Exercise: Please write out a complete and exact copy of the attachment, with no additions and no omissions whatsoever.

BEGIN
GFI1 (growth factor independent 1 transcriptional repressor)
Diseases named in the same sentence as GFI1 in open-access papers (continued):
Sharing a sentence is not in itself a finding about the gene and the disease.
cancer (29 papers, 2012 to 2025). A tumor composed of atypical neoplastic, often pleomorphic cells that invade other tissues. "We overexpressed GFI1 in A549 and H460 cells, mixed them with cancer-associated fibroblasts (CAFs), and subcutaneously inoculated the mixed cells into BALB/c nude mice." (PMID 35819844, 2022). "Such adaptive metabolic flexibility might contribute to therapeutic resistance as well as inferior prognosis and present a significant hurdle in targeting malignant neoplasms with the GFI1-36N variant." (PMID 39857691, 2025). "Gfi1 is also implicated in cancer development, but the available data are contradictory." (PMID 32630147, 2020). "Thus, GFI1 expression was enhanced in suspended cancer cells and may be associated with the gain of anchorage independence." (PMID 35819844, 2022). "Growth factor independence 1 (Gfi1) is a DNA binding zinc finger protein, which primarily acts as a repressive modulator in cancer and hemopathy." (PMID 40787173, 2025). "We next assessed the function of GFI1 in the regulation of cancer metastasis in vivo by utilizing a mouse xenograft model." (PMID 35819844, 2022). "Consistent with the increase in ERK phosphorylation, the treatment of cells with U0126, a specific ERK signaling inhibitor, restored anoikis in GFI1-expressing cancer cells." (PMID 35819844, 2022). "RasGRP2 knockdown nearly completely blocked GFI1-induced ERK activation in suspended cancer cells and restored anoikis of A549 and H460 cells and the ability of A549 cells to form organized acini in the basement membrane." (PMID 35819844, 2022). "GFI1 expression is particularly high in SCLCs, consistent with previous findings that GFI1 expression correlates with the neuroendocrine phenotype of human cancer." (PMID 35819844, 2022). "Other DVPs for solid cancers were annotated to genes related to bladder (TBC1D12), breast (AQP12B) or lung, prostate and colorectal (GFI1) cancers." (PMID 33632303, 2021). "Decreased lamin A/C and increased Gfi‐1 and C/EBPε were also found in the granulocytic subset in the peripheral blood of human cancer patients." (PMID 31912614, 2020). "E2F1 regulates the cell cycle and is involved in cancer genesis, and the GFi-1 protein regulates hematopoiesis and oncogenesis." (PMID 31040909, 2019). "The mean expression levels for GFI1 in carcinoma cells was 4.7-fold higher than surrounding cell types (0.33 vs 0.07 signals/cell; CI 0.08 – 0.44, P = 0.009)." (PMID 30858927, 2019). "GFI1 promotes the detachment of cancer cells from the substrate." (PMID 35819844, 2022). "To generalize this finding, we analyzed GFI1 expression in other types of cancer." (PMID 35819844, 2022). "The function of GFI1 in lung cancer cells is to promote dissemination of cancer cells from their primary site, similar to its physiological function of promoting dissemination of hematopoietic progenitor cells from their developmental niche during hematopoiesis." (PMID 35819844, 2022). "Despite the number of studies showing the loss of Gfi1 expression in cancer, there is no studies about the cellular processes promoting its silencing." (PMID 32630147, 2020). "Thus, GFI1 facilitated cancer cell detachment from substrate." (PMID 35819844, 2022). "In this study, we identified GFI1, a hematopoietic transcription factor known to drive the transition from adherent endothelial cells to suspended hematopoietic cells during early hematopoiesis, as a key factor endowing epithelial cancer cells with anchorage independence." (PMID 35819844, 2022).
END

GFI1 (growth factor independent 1 transcriptional repressor)
Diseases named in the same sentence as GFI1 in open-access papers (continued):
Sharing a sentence is not in itself a finding about the gene and the disease.
cancer (29 papers, 2012 to 2025). A tumor composed of atypical neoplastic, often pleomorphic cells that invade other tissues. "We overexpressed GFI1 in A549 and H460 cells, mixed them with cancer-associated fibroblasts (CAFs), and subcutaneously inoculated the mixed cells into BALB/c nude mice." (PMID 35819844, 2022). "Such adaptive metabolic flexibility might contribute to therapeutic resistance as well as inferior prognosis and present a significant hurdle in targeting malignant neoplasms with the GFI1-36N variant." (PMID 39857691, 2025). "Gfi1 is also implicated in cancer development, but the available data are contradictory." (PMID 32630147, 2020). "Thus, GFI1 expression was enhanced in suspended cancer cells and may be associated with the gain of anchorage independence." (PMID 35819844, 2022). "Growth factor independence 1 (Gfi1) is a DNA binding zinc finger protein, which primarily acts as a repressive modulator in cancer and hemopathy." (PMID 40787173, 2025). "We next assessed the function of GFI1 in the regulation of cancer metastasis in vivo by utilizing a mouse xenograft model." (PMID 35819844, 2022). "Consistent with the increase in ERK phosphorylation, the treatment of cells with U0126, a specific ERK signaling inhibitor, restored anoikis in GFI1-expressing cancer cells." (PMID 35819844, 2022). "RasGRP2 knockdown nearly completely blocked GFI1-induced ERK activation in suspended cancer cells and restored anoikis of A549 and H460 cells and the ability of A549 cells to form organized acini in the basement membrane." (PMID 35819844, 2022). "GFI1 expression is particularly high in SCLCs, consistent with previous findings that GFI1 expression correlates with the neuroendocrine phenotype of human cancer." (PMID 35819844, 2022). "Other DVPs for solid cancers were annotated to genes related to bladder (TBC1D12), breast (AQP12B) or lung, prostate and colorectal (GFI1) cancers." (PMID 33632303, 2021). "Decreased lamin A/C and increased Gfi‐1 and C/EBPε were also found in the granulocytic subset in the peripheral blood of human cancer patients." (PMID 31912614, 2020). "E2F1 regulates the cell cycle and is involved in cancer genesis, and the GFi-1 protein regulates hematopoiesis and oncogenesis." (PMID 31040909, 2019). "The mean expression levels for GFI1 in carcinoma cells was 4.7-fold higher than surrounding cell types (0.33 vs 0.07 signals/cell; CI 0.08 – 0.44, P = 0.009)." (PMID 30858927, 2019). "GFI1 promotes the detachment of cancer cells from the substrate." (PMID 35819844, 2022). "To generalize this finding, we analyzed GFI1 expression in other types of cancer." (PMID 35819844, 2022). "The function of GFI1 in lung cancer cells is to promote dissemination of cancer cells from their primary site, similar to its physiological function of promoting dissemination of hematopoietic progenitor cells from their developmental niche during hematopoiesis." (PMID 35819844, 2022). "Despite the number of studies showing the loss of Gfi1 expression in cancer, there is no studies about the cellular processes promoting its silencing." (PMID 32630147, 2020). "Thus, GFI1 facilitated cancer cell detachment from substrate." (PMID 35819844, 2022). "In this study, we identified GFI1, a hematopoietic transcription factor known to drive the transition from adherent endothelial cells to suspended hematopoietic cells during early hematopoiesis, as a key factor endowing epithelial cancer cells with anchorage independence." (PMID 35819844, 2022).